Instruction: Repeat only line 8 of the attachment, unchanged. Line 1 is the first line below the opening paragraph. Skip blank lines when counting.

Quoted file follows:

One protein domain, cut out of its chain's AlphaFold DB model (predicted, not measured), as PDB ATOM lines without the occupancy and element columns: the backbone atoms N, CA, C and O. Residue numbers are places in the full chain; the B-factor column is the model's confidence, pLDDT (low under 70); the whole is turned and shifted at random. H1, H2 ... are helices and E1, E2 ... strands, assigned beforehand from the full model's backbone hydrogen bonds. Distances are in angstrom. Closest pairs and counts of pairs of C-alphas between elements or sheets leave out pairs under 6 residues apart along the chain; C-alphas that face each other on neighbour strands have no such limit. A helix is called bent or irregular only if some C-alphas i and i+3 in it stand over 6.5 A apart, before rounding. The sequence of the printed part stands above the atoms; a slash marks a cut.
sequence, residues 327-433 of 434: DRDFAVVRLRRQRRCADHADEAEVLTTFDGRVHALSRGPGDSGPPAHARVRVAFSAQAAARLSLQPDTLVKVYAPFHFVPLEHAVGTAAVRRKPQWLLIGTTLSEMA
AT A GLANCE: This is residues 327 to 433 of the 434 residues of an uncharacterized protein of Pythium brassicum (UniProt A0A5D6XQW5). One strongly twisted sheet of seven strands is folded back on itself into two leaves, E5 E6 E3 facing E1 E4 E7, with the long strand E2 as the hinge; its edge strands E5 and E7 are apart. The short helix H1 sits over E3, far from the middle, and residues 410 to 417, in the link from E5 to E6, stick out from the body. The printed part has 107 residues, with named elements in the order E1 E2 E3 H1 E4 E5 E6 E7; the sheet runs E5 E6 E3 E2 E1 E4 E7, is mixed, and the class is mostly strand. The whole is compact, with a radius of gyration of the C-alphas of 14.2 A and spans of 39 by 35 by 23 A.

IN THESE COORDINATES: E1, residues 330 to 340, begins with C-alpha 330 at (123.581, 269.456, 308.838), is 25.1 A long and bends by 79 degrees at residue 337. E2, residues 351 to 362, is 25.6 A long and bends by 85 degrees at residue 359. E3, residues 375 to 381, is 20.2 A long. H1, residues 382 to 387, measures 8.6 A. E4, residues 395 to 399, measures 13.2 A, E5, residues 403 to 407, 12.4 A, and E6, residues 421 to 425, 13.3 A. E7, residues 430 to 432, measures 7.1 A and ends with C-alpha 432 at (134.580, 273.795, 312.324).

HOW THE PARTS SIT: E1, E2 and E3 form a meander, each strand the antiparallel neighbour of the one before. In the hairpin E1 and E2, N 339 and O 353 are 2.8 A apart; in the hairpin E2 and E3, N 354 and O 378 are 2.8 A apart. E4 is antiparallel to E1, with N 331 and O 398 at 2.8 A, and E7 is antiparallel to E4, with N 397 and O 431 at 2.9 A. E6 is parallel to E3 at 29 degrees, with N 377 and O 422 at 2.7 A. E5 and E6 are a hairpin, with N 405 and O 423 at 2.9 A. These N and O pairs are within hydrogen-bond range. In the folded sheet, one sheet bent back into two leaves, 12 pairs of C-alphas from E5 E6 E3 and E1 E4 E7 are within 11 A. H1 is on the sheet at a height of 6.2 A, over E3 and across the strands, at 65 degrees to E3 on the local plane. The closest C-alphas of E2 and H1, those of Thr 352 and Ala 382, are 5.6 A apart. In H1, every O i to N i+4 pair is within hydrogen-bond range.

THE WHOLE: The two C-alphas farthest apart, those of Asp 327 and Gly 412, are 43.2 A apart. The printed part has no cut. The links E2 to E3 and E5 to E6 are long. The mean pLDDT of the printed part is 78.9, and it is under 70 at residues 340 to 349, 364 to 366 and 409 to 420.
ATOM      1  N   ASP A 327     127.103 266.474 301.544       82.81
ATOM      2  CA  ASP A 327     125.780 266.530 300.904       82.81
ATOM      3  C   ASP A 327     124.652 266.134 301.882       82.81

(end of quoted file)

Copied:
ATOM      3  C   ASP A 327     124.652 266.134 301.882       82.81